The Haunting

Haunted by voices, the only child sees
shadows pass by. When he closes
his eyes, he can still see the demons
haunting him. Noise fills the still air.
Haunted by those who won’t leave,
he stays up all night. One night,
the only child hears his name being called.
Afraid and awake, he walks toward
the voice calling his name. He gets
close enough to see a ballpoint pen
lodged between a blank journal.
The only child picks up the pen, filling
up the blank pages. He writes, “I’m not
real” over and over. The voices stop,
and the shadows disappear. The only
child closes the journal, then the curtains
are thrown open. The shining light
illuminates his transparent face.
The light shines right through.
Surrounded by life, the only child sees
his future then jumps into the past. It felt
so real for him. He almost forgot, he was
a lurking shadow, once alive and well.
The only child visits the blank journal
now and again to encounter memories
once made, remembered, and forgot.

Find Something

Find something to do –
to keep you busy –
to keep you sane.
Find anything to do –
just don’t do nothing.
Nothing can keep you
from doing something.
Anything is better than
nothing. Don’t stay
still – fill your time
finding something
to do: be quick, but
don’t hurry
. Don’t
worry. You will find
your way: yourself.
You will find some –
thing that keeps you
going – living. You
will find something
that will become
nothing. You must
create resistance,
listen, and lessen
the distance between
Hell and Heaven.

Flights into the Abyss

When I take flight,
I start to feel alright.
Flying high is scary
When I lose sight
of the light
as day turns night.
It’s frightening
not knowing
where you’re going,
whether or not
the weather is showing:
Whether or not
the wind is blowing:
Whether or not
the waters are flowing.
Flying away today,
I take off
into the abyss.
I am the only one
with a ticket.
I fly away
to a place most miss
to show others
why we should risk it.
I wave goodbye
as I enter the sky.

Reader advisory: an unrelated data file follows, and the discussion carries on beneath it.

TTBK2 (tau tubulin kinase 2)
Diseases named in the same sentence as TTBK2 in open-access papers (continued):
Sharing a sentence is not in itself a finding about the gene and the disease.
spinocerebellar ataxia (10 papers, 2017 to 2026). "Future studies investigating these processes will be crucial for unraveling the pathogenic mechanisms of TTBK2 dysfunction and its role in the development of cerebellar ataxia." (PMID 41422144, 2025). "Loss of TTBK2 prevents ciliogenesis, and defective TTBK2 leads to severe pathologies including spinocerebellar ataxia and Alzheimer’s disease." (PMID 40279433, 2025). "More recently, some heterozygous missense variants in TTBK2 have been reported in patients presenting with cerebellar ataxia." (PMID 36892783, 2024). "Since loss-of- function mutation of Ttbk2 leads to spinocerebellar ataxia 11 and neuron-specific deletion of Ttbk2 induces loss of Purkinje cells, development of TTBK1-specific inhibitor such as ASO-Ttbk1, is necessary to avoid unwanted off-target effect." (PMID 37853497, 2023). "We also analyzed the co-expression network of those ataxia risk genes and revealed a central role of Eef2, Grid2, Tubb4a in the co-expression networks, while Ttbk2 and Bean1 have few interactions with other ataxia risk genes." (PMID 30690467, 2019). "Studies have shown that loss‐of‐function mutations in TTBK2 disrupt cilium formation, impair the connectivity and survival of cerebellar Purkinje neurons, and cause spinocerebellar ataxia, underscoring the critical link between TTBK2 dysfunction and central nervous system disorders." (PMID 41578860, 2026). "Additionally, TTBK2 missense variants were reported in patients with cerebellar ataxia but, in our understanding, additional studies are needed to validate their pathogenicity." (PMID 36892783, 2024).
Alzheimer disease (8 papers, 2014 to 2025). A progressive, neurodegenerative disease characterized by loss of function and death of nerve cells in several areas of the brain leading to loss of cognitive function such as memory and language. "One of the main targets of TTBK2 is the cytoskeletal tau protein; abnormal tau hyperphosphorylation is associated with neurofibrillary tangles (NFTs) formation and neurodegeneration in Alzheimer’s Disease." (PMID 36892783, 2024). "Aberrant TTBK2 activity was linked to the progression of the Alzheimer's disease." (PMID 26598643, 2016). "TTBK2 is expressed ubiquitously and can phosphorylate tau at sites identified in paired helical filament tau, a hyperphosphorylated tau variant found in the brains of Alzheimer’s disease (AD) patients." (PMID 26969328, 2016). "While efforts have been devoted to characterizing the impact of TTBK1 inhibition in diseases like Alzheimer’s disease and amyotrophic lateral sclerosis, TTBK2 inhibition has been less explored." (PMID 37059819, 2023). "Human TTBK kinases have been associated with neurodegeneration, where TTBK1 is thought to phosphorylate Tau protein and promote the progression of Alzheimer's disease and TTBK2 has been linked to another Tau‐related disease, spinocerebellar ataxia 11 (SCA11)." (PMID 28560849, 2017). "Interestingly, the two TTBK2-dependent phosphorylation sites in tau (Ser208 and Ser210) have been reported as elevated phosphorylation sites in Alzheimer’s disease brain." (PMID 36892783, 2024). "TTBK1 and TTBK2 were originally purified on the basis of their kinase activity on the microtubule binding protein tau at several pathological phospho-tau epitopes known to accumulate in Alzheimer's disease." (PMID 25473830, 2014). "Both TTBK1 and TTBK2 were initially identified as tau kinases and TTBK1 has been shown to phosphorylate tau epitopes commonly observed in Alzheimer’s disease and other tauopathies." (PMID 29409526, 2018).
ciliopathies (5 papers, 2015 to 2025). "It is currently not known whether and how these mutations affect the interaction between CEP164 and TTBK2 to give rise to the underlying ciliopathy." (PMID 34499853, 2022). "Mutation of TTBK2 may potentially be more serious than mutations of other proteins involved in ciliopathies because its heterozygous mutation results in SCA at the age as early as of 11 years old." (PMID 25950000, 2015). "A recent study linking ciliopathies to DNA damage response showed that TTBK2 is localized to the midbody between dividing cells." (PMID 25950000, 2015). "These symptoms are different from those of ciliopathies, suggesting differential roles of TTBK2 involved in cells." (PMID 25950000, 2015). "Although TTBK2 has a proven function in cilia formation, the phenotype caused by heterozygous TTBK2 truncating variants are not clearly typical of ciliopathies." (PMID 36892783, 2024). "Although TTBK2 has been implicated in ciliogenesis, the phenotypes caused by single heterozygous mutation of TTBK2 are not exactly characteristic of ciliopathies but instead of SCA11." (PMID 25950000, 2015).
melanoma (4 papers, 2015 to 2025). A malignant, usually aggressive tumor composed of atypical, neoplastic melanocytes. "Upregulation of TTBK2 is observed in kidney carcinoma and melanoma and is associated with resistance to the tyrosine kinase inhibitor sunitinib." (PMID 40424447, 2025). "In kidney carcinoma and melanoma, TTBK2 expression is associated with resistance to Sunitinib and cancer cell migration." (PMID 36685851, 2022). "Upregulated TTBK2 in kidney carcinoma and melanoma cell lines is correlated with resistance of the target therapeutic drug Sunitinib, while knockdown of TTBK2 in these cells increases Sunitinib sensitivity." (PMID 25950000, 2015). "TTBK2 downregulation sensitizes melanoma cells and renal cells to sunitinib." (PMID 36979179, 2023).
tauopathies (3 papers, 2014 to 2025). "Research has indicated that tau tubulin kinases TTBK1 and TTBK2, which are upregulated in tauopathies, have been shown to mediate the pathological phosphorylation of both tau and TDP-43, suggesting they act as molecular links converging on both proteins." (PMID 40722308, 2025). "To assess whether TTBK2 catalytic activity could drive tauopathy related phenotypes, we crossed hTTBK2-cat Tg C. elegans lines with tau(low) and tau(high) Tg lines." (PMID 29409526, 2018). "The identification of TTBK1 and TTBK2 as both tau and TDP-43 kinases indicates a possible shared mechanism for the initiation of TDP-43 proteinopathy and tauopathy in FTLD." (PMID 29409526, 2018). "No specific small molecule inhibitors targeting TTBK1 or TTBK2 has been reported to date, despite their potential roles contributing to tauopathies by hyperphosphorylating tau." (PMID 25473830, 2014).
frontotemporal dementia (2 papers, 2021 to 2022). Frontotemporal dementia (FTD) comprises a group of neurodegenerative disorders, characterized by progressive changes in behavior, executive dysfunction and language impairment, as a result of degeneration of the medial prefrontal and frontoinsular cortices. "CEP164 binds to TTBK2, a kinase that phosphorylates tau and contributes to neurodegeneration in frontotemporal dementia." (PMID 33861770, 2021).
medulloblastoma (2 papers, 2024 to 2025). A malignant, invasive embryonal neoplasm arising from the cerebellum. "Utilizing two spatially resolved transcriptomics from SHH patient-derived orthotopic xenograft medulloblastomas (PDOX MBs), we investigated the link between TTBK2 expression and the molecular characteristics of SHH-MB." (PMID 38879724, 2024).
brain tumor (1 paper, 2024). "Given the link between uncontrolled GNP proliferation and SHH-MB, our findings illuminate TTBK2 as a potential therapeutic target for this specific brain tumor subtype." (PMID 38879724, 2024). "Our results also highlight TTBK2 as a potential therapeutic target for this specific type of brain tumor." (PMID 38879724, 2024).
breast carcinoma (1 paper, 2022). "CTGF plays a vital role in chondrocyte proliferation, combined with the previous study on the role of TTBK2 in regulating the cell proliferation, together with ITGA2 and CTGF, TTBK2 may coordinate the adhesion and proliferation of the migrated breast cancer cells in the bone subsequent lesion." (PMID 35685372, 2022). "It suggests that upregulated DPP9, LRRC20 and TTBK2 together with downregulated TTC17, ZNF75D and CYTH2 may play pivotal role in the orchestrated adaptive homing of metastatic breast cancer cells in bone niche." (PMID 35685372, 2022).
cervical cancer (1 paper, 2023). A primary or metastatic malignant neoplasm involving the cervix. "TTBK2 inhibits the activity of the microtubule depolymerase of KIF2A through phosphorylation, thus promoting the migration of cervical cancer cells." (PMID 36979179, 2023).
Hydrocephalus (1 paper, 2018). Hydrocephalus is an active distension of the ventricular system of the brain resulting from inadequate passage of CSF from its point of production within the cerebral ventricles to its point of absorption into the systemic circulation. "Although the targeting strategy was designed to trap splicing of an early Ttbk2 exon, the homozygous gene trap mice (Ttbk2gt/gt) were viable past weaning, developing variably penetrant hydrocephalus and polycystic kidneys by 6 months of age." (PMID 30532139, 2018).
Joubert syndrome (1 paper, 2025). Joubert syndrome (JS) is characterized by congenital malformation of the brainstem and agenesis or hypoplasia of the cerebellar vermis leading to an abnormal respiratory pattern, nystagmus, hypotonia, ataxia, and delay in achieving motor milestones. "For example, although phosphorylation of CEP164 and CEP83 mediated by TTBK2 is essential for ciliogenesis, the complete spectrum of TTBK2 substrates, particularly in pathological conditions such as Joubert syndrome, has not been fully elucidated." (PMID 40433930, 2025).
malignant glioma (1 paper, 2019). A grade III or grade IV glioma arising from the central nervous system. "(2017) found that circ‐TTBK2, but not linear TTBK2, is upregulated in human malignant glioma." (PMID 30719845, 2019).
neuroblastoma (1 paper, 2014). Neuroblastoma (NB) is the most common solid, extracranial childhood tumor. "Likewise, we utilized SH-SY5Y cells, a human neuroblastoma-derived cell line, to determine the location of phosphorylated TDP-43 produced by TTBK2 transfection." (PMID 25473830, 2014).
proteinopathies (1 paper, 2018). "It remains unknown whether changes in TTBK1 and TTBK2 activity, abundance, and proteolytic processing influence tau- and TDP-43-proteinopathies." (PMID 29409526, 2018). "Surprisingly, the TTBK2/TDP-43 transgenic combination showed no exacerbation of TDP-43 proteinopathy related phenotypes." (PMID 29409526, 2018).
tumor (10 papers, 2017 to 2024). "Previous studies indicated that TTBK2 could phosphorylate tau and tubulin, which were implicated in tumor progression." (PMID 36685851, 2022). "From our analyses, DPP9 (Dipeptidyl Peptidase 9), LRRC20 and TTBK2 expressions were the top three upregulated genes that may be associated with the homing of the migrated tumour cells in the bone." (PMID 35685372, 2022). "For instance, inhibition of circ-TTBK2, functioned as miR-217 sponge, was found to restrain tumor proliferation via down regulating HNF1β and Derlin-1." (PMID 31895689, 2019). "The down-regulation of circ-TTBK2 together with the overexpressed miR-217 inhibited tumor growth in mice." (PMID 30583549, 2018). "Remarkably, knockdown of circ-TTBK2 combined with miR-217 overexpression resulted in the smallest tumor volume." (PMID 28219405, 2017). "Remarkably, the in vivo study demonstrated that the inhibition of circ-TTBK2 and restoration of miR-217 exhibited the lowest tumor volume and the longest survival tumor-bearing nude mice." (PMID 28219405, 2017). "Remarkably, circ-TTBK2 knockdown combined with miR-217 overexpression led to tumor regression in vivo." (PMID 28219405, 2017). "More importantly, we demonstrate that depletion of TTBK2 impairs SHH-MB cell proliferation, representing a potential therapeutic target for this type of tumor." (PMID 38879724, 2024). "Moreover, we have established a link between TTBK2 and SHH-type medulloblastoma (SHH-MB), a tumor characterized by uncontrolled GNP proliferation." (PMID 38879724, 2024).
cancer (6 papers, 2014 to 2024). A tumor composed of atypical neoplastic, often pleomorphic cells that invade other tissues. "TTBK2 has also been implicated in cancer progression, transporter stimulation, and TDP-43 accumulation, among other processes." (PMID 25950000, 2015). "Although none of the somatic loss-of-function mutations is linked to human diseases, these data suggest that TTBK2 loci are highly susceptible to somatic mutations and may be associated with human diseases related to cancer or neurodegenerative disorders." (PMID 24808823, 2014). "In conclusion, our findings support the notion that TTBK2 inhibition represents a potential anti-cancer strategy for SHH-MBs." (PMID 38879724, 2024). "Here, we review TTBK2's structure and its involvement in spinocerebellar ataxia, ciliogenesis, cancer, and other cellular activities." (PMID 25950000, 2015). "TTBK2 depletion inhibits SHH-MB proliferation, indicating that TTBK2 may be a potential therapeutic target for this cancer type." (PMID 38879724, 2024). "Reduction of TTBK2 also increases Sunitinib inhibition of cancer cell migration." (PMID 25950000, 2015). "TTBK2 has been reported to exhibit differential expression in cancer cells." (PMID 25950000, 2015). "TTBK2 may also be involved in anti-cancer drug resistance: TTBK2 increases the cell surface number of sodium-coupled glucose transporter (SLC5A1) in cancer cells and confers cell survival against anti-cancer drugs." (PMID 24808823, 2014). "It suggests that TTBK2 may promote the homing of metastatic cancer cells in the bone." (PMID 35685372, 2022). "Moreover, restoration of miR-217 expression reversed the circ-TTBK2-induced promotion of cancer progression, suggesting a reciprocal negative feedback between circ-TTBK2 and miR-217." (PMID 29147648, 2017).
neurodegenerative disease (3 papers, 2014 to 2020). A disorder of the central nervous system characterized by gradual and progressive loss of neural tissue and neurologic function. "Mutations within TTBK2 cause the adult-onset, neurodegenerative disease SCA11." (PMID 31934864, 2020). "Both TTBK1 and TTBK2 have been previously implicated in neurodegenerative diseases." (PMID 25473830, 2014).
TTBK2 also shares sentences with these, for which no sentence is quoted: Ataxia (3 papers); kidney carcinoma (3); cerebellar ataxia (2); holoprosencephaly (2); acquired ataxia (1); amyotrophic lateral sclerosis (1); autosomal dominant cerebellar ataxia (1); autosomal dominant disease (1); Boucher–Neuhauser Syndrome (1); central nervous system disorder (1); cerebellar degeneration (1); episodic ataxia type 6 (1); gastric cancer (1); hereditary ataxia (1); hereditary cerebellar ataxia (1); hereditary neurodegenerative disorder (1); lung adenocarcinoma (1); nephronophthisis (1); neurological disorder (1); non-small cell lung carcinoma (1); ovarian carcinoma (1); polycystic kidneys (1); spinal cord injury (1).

I fly one last time
as day turns night.

Kitchen Hunter

Your spiky Spock ears could intercept
alien transmissions and signal in lost kitchens
miles away. Your eye sockets could home
large meatballs and hold milk like a cereal bowl.
Your watery lips closed like an elevator
to protect drool and spit from escaping.
I can see my bushy eyebrows and squinted
eyes in the reflection of your red lipstick.
Your nose vacuumed up a gravy scented cloud
and pointed me in the right direction.
Your nose long like a jousting weapon
capable of prevailing over any kitchen contender.
I fell back to observe your juicy buns.
A trail of shedding hair floated down
like snowflakes leaving a path of stranded
spaghetti noodles that could lead us back
to the living room. The digital photo frame
on the kitchen counter revealed a seventh grade
version of you, but regretted it when you sent a flying
hand in the photo frame’s direction.
Your hands are the ones seen holding beautiful
tacos and hamburgers on fast food commercials.
Your hands are powerful  enough to unlock any
Fridge’s mysteries. Your brain is elusive enough
to choose between mustard or ketchup, chicken or pork,
cold pizza or salad. The fridge door swung open,
slamming the counter and shaking up condiments
hiding from us. The freezer door followed. The icy finish
of Rocky Road ice cream shined like 24 fresh carrots.
I extended my arm and retrieve the prize.
I ran my finger along the cardboard, carving
up the frost. I pulled  my glistening finger tip away
and reveal a smiley face.  She pressed closer
to me raising up her finger. She etched in a heart
to the right of my smiley face.
It’s not too bad falling in love twice.